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Year : 2018  |  Volume : 5  |  Issue : 1  |  Page : 15-19

Levels of neonatal care services in Kaduna state

Neonatal Unit Department of Paediatrics, Faculty of Clinical Sciences, College of Health Sciences, Ahmadu Bello University Zaria, Kaduna, Nigeria

Correspondence Address:
Dr. Abdulkadir Isa
Neonatal Unit Department of Paediatrics, Faculty of Clinical Sciences, College of Health Sciences, Ahmadu Bello University Zaria, Kaduna
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DOI: 10.4103/ssajm.ssajm_8_18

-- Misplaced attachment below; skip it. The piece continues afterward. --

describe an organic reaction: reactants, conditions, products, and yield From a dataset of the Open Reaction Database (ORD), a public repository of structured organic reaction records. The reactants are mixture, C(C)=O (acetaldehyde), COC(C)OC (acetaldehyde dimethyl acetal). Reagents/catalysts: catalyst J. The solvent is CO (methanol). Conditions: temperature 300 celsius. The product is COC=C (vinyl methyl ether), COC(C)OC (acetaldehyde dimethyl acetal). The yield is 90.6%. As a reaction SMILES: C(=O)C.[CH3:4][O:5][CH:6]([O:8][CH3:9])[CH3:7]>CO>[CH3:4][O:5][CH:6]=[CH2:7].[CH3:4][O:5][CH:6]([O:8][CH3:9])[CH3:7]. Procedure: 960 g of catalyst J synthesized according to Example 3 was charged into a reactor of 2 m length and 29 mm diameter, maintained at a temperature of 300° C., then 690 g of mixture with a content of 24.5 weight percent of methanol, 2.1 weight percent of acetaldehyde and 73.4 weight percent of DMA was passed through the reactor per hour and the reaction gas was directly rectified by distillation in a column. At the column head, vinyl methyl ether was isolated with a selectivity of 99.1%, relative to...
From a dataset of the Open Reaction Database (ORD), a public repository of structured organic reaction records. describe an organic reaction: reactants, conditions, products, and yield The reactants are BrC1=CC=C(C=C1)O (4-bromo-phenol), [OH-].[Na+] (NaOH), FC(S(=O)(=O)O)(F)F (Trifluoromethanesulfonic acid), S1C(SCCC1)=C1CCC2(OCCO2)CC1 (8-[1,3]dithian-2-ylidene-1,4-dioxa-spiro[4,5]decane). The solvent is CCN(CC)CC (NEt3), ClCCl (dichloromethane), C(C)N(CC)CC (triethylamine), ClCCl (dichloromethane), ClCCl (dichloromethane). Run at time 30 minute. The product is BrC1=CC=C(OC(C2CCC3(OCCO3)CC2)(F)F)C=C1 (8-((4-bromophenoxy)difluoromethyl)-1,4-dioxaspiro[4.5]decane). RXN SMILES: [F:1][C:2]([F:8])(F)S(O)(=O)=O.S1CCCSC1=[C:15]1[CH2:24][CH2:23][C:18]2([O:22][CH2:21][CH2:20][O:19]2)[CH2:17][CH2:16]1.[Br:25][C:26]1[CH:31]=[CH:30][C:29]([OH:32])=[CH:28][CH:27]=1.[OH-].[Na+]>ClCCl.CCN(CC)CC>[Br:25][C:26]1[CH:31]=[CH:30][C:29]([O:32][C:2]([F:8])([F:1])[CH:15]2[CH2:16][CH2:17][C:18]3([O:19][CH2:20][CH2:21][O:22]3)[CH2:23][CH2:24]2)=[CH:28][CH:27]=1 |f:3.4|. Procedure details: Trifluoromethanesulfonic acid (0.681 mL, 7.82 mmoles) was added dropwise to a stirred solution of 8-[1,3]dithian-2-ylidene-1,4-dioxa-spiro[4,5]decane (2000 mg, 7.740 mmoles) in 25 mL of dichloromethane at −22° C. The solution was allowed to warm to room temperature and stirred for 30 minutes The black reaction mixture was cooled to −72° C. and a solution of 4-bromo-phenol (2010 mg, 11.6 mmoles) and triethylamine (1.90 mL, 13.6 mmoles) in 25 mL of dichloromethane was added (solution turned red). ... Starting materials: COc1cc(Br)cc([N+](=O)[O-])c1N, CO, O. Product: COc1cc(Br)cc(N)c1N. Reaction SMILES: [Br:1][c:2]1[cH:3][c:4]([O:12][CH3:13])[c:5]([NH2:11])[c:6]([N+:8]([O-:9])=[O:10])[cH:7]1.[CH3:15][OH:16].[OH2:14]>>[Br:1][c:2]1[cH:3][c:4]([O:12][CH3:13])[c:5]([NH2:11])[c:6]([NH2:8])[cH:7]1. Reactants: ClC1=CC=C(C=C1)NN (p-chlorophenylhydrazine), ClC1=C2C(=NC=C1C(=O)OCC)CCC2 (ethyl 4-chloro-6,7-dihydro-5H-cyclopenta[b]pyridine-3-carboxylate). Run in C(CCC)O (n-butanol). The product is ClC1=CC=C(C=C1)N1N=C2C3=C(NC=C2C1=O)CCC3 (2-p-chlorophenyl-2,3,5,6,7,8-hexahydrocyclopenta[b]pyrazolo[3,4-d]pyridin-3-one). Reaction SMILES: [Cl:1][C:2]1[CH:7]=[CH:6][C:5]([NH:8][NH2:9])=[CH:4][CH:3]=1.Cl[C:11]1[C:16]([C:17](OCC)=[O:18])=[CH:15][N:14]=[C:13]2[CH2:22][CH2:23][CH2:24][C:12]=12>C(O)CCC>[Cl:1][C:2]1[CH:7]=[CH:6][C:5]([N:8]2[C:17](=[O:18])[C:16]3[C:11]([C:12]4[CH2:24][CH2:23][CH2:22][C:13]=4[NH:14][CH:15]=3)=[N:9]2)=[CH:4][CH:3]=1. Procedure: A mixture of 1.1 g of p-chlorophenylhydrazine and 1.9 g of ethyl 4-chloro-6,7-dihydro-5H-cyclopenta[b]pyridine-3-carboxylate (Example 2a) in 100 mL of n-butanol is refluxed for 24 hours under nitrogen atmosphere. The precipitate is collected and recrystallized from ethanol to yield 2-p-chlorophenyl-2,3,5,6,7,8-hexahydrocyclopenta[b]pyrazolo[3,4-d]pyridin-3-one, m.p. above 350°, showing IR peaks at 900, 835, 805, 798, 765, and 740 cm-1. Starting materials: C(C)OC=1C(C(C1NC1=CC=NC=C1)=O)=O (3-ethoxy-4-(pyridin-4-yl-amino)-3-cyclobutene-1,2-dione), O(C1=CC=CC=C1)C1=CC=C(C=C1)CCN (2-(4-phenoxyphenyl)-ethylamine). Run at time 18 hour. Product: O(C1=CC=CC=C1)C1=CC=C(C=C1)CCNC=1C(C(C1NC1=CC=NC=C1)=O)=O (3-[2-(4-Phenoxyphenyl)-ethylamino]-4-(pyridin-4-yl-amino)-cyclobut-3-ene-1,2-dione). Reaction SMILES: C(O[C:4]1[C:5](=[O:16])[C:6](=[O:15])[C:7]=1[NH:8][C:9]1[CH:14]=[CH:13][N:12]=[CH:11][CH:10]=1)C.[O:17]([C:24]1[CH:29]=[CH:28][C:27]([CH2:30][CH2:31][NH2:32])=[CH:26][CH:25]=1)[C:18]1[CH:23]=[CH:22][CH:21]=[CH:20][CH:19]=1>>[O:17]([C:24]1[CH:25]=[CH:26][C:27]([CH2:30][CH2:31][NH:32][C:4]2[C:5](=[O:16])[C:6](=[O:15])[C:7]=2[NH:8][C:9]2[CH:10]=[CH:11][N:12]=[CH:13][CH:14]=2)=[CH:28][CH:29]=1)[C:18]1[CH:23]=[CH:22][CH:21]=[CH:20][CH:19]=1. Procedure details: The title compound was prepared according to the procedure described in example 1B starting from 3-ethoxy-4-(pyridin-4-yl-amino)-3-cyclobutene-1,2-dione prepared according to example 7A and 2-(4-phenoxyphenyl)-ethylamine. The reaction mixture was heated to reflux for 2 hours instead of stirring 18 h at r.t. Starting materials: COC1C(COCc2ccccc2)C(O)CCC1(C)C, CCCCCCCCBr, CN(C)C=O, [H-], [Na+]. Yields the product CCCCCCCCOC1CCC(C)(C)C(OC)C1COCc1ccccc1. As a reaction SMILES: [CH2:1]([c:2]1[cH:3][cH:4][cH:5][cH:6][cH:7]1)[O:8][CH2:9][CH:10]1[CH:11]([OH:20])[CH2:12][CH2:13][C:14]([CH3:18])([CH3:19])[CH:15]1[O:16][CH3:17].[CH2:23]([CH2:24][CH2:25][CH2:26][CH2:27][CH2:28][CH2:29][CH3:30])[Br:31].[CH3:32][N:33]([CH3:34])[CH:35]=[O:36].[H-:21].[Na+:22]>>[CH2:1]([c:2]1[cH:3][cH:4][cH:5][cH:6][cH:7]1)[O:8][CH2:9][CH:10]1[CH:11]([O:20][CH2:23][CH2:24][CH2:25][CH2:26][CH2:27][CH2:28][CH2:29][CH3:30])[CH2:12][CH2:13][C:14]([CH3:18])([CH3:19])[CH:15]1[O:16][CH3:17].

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Introduction: Neonatal medicine is a specialized aspect of pediatrics. The availability and accessibility of efficient newborn units are essential for improved newborn health and survival. In the structure of our healthcare system in Nigeria, neonatal units are meant to be the component units of secondary and tertiary healthcare facilities. Aims: The study aimed at determining the availability of neonatal units and the levels of care services in Kaduna state, Northwestern Nigeria. Settings and Design: This was a cross-sectional, descriptive study. Materials and Methods: The study was a survey of all hospitals in Kaduna state including public and nongovernment healthcare facilities. Information on the availability of newborn unit, staffing, and equipment was obtained and units were categorized into the levels of care. Statistical Analysis Used: Data obtained were summarized and presented in proportions and simple percentages. Results: A total of 33 public nonprimary healthcare facilities and 25 nongovernment specialist facilities operated in the state. Only two (one each state and federal owned) of these 33 public facilities, both of which were tertiary healthcare facilities, had an operational neonatal unit while 15 of the 25 specialist nongovernment facilities operated a neonatal unit. All the neonatal units were of level I category except for the state-owned tertiary facility, which was of level II category and the federal-owned tertiary facility, which was of level III category. Conclusions: The number of neonatal units and levels of care in both public and private health facilities in the state are grossly inadequate. Improving these may result in improved neonatal care in the state.

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